Campus & Community

Program on U.S.-Japan Relations names fellows

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Harvard’s Program on U.S.-Japan Relations has recently selected 15 fellows for the 2004-05 academic year. Founded in 1980, the program enables outstanding scholars and practitioners to come together to conduct independent research and participate in an ongoing dialogue with other members of the Harvard and Greater Boston communities.

While at Harvard, fellows enjoy the status of University officer; take part in seminars, colloquia, and other functions of the program; attend classes and other activities at Harvard and the Massachusetts Institute of Technology; prepare a major research paper; and publicly present the results of their research.

The following fellows will be in residence at Harvard:

Kiyoshi Aihara earned a B.A. in English education at Waseda University in 1988, before joining the Yomiuri Shimbun, where he has served as an international news correspondent since 1994. Based in Cairo from 1997 to 2000, Aihara covered Iraq, the Israeli-Palestinian conflict, and south Lebanon. He reported from Jordan and Iraq from November 2002 to February 2003, and returned to cover the postwar situation from April to June 2003. Aihara recently co-authored a book titled “The Era of Saddam Hussein.” His research at Harvard will examine U.S. foreign policy in the Middle East since 9/11.

Jennifer Chan-Tiberghien earned a B.A. in business from the University of Hong Kong in 1988, an M.B.A. from France’s ´Ecole de Hautes Etudes Commerciales in 1990, and a Ph.D. in international comparative education from Stanford in 2001. She now serves as an assistant professor of education at the University of British Columbia. Her forthcoming book is titled “Gender and Human Rights Politics in Japan: Global Norms and Domestic Networks.” While at Harvard, Chan-Tiberghien will examine Japanese NGOs in the alternative globalization movement.

Naotaka Fujita earned a B.A. in law at Kyoto University in 1994, before joining the Asahi Shimbun as a staff writer. He has worked at the political news department since 1999, covering such stories as U.S.-Japan cooperation against terrorism after 9/11, and the North Korean-Japan summit meeting of 2002. He contributed to the series “The Failure of Back-Room Diplomacy,” which was a candidate for the Japan Newspaper Publishers and Editors Association Prize in 2002, and verified for the first time the holding of secret territorial negotiations between Japan and Russia after the Cold War. Fujita’s research at Harvard will deal with the post-9/11 U.S.-Japan alliance. He will focus on public diplomacy.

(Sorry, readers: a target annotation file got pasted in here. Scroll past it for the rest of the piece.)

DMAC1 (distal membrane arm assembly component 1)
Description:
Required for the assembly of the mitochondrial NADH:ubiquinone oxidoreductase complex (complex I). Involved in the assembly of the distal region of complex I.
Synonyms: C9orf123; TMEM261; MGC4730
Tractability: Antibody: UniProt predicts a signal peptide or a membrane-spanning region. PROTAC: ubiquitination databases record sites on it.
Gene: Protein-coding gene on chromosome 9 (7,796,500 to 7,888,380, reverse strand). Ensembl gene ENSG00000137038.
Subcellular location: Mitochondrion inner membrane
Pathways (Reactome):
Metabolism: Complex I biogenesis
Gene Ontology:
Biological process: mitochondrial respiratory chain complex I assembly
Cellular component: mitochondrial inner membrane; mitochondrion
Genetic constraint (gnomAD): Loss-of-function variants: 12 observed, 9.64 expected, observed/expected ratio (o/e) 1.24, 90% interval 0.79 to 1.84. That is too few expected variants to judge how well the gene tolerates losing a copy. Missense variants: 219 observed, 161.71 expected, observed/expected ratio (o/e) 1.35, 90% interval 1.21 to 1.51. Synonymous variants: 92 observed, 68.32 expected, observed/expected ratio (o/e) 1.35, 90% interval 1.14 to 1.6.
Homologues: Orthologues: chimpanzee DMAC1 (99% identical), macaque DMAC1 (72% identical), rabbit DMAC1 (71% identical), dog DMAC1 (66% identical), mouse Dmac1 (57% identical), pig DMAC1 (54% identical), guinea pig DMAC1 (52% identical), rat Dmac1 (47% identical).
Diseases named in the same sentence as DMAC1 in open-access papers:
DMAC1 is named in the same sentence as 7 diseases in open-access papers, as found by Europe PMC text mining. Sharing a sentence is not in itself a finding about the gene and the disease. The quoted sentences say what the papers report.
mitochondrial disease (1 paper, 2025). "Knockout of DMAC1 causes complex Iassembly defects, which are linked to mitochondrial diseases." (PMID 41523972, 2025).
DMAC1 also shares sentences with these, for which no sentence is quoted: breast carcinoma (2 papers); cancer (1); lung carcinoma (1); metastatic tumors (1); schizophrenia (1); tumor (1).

Tsutomu Harada earned a B.A. and an M.A. in business administration from Hitostubashi University in Tokyo in 1989 and 1991, and a Ph.D. in economics from Stanford in 1997. He is currently an associate professor at the Graduate School of Business Administration of Kobe University. The most recent of his three books is “M.B.A. Training for Analyzing and Planning Corporate Strategy.” Harada’s research at Harvard will compare the effects of information technology on corporate strategy, organization, and productivity in the United States and Japan.

Yoshinao Ikeda earned a B.A. from the faculty of law at Kyoto University in 1987. After completing his studies, he joined the Development Bank of Japan, where his most recent position was director of the planning department for regional development. Ikeda has published articles on development issues, including “The Competitiveness of Cities in the Chugoku District.” His research at Harvard will examine local governments’ regional development efforts in the United States and Japan.

In-Sung Jang earned his B.A. and M.A. at Seoul National University, and a Ph.D. at the University of Tokyo (all in international relations) before assuming his current position in the Department of International Relations at Seoul National University. His publications include “Topos and International Political Thought: Confucian Thinkers in the Changing East Asian Order of the Nineteenth Century.” While at Harvard, Jang will research the international system, globalization, and national identity in Japan.